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On day one of his presidency, Joe Biden signed 17 executive orders to reverse harmful policies enacted by his predecessor. What he can’t undo with the stroke of a pen is the lasting impact of former president Donald Trump’s harmful message that anyone who doesn’t look like him -- white, male, wealthy -- isn’t cut out for success in this country.

But let’s face it. This thinking has been with us for a long time. It has roots in the pernicious bootstraps mythology America is famous for: the cult of individualism, of personal responsibility -- all the while ignoring who has access to opportunity in the first place.

If the monumentally stressful year of 2020 was good for anything, it was that it held up a mirror to our bootstraps-entranced society. What was reflected was not a pretty picture. The last year was a long, painful refutation of that mythology and a glaring reminder of the deep racial inequities baked into our society. It has forced us as Americans to face our flaws and reminded us that we need institutions not to be gatekeepers but to work for us. To make us better. Healthier. More secure in our futures.

Higher education institutions have not escaped this reckoning. They have been forced to take a long, hard look at who has historically been seen as “college material” and who has been deemed unworthy of the rigors of higher education. The good news is that higher education has the capacity within its grasp to work for all students -- not just the lucky ones.

But first, we finally need to ditch the phrase -- and the thinking behind -- what it means to be “college material” and reimagine what responsibility institutions of higher learning have in ensuring college is the true force for equity that it can and should be. With a new administration in the White House, people being vaccinated for COVID-19 and the prospect of “normal life” more clearly on the horizon, colleges and universities will need to ask themselves what kind of culture they want to have when the pandemic is over.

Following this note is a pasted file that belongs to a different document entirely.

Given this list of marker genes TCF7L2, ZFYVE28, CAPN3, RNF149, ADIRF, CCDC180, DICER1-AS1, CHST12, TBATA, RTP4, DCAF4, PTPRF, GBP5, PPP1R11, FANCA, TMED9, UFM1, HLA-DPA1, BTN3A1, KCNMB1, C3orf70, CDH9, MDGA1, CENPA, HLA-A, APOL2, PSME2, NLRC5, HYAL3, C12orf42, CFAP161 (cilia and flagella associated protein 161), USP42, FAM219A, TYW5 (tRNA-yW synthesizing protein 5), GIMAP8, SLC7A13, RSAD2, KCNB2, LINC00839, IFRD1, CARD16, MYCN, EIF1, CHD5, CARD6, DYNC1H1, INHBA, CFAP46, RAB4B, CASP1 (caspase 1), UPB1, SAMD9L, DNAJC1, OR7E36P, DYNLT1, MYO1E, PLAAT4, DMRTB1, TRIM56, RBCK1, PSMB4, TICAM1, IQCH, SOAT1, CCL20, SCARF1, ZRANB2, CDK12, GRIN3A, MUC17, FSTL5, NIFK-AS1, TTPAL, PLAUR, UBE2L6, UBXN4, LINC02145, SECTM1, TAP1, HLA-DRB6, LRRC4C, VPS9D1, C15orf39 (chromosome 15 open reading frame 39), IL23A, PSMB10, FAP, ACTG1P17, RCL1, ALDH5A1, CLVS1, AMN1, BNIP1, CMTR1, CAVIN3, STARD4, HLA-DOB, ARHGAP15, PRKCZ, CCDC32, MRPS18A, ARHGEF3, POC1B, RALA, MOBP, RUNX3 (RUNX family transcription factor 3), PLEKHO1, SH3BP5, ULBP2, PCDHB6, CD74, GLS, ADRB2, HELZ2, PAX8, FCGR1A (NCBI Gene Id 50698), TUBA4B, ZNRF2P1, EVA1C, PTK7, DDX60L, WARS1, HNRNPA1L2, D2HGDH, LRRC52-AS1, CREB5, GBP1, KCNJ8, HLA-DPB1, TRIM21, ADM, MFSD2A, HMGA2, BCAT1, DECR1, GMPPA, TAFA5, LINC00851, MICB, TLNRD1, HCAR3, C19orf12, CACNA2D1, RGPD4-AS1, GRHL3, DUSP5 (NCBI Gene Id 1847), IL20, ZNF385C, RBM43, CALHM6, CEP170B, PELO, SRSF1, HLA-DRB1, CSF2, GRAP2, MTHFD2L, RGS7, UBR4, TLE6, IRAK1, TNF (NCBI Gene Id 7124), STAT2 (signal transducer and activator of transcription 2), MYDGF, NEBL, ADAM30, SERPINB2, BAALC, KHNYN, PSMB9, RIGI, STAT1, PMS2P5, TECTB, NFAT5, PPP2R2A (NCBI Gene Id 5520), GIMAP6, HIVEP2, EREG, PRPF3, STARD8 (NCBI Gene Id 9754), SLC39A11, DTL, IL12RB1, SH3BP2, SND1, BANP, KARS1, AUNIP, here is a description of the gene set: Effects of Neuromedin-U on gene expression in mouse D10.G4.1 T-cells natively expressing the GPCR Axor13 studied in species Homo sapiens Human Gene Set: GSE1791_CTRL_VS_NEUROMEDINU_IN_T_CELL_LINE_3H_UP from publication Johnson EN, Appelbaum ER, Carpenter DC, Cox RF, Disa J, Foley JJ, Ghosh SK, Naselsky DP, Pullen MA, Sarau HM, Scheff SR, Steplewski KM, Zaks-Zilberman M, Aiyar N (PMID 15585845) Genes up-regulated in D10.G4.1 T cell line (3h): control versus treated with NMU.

College was designed for a slice of students who don’t come close to representing the majority of those whom we have a responsibility to reach. And enrollment and graduation figures have historically reflected that. Over time, institutions have responded by trying to do a better job of getting underrepresented students in the door but not on what happens after they arrive. Unsurprisingly, the results have not been what we’ve hoped for. Black students are 25 percent less likely than their white peers to complete their degree within six years of enrollment. That is just one statistic that reflects where we are falling short, and it points to a larger problem: something is going wrong between access and success -- especially for students of color, first-generation students, low-income students and others whose experiences have been overlooked for generations.

In the past, when we’ve tried to diagnose why this disconnect has happened, we’ve typically focused on a familiar set of factors: an incomplete foundation from elementary and secondary school, family financial stresses that sap energy and focus, the absence of social-emotional skills that facilitate learning, the absence of “grit.” Such explanations all have a common feature: they’re outside the institution’s control. And that has led to an abdication of responsibility on the part of colleges and universities when it comes to its own role in attending to how students experience their time on their campuses.

Identity, Safety and Social Belonging